Boston tea party
The Boston Tea Party was a political and mercantile protest by the Sons of Liberty in Boston, Massachusetts, on December 16, 1773.The target was the Tea Act of May 10, 1773, which allowed the British East India company to sell tea from China in American colonies without paying taxes apart from those imposed by the Townshend Acts. American Patriots strongly opposed the taxes in the Townshend Act as a violation of their rights. Demonstrators, some disguised as Native Americans, destroyed an entire shipment of tea sent by the East India Company.
They boarded the ships and threw the chests of tea into the Boston Harbor. The British government responded harshly and the episode escalated into the American Revolution. The Tea Party became an iconic event of American history, and since then other political protests such as the Tea Party movement have referred to themselves as historical successors to the Boston protest of 1773.
The Tea Party was the culmination of a resistance movement throughout British America against the Tea Act, which had been passed by the British Parliament in 1773. Colonists objected to the Tea Act because they believed that it violated their rights as Englishmen to «no taxation without representation», that is, to be taxed only by their own elected representatives and not by a British parliament in which they were not represented. In addition, the well-connected East India Company had been granted competitive advantages over colonial tea importers, who resented the move and feared additional infringement on their business. Protesters had successfully prevented the unloading of tea in three other colonies, but in Boston, embattled Royal Governor Thomas Hutchinson refused to allow the tea to be returned to Britain.
The Boston Tea Party was a significant event in the growth of the American Revolution. Parliament responded in 1774 with the Intolerable Acts, or Coercive Acts, which, among other provisions, ended local self-government in Massachusetts and closed Boston’s commerce. Colonists up and down the Thirteen Colonies, in turn, responded to the Intolerable Acts with additional acts of protest, and by convening the First Continental Congress, which petitioned the British monarch for the repeal of the acts and coordinated colonial resistance to them. The crisis escalated, and the American Revolutionary War began near Boston in 1775.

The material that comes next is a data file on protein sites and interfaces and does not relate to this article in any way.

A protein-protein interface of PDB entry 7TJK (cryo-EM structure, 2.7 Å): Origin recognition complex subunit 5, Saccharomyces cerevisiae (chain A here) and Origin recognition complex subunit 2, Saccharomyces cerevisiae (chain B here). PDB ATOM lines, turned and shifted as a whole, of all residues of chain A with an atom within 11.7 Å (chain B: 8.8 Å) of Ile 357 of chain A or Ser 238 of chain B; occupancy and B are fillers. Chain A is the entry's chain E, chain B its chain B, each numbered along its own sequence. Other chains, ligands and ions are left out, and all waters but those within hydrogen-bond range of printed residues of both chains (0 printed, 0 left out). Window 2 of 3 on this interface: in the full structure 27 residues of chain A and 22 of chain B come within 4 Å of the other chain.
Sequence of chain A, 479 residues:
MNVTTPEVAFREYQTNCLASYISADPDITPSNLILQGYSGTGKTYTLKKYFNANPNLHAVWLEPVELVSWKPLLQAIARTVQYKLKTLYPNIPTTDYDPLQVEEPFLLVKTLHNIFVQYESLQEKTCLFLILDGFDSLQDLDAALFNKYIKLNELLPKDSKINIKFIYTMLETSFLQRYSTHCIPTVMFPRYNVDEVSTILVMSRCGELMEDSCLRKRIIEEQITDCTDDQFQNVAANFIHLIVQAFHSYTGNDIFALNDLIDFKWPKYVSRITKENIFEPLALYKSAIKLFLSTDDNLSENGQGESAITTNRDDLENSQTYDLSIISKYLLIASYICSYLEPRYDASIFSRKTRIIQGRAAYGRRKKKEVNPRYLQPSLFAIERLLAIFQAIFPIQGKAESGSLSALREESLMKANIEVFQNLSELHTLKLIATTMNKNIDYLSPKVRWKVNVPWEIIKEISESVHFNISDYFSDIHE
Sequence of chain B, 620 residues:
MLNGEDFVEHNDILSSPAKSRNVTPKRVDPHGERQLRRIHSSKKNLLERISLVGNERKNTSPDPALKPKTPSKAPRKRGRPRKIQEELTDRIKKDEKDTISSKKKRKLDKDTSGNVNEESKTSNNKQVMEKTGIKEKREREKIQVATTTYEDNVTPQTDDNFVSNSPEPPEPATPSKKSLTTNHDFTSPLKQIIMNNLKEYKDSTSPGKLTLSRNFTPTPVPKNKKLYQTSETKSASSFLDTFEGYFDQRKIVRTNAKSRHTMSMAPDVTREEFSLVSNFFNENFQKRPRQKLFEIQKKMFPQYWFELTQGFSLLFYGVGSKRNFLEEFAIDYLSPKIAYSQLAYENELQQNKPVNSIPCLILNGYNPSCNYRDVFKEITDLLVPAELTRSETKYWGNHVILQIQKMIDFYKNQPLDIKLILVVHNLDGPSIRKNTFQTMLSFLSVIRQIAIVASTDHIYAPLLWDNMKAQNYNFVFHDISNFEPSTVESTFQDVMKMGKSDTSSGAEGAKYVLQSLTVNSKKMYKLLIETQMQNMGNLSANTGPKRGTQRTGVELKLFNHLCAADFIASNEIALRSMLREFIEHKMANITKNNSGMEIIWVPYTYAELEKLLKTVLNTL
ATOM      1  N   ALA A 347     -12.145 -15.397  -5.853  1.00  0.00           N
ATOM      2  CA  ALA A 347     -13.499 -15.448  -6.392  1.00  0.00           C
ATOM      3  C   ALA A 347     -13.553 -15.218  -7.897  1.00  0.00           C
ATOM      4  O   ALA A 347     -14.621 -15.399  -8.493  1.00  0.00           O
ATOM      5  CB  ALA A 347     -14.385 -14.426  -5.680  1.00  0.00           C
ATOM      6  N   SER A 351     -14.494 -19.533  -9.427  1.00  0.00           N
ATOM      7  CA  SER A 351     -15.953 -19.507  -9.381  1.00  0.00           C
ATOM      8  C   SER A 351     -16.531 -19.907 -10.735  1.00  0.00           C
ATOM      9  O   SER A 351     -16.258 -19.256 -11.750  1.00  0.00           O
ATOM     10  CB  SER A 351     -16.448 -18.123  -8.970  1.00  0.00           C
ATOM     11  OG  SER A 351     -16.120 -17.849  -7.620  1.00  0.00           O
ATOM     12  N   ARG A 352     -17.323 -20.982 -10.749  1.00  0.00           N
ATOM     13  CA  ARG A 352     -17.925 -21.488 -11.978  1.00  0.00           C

Michelangelo was born on March 6, 1475, in Caprese, Italy, the second of five sons.
When Michelangelo was born, his father, Leonardo di Buonarrota Simoni, was briefly serving as a magistrate in the small village of Caprese. The family returned to Florence when Michelangelo was still an infant.
His mother, Francesca Neri, was ill, so Michelangelo was placed with a family of stonecutters, where he later jested, «With my wet-nurse’s milk, I sucked in the hammer and chisels I use for my statues.»
Michelangelo Buonarroti was a painter, sculptor, architect and poet widely considered one of the most brilliant artists of the Italian Renaissance. Michelangelo was an apprentice to a painter before studying in the sculpture gardens of the powerful Medici family.
What followed was a remarkable career as an artist, famed in his own time for his artistic virtuosity. Although he always considered himself a Florentine, Michelangelo lived most of his life in Rome, where he died at age 88.
David is a masterpiece of Renaissance sculpture created in marble between 1501 and 1504 by the Italian artist Michelangelo. David is a 5.17-meter (17.0 ft) marble statue of the Biblical hero David, a favored subject in the art of Florence.
David was originally commissioned as one of a series of statues of prophets to be positioned along the roofline of the east end of Florence Cathedral, but was instead placed in a public square, outside the Palazzo Vecchio, the seat of civic government in Florence, in the Piazza della Signoria where it was unveiled on 8 September 1504. The statue was moved to the Galleria dell’Accademia, Florence, in 1873, and later replaced at the original location by a replica.
Because of the nature of the hero it represented, the statue soon came to symbolize the defense of civil liberties embodied in the Republic of Florence, an independent city-state threatened on all sides by more powerful rival states and by the hegemony of the Medici family. The eyes of David, with a warning glare, were fixated towards Rome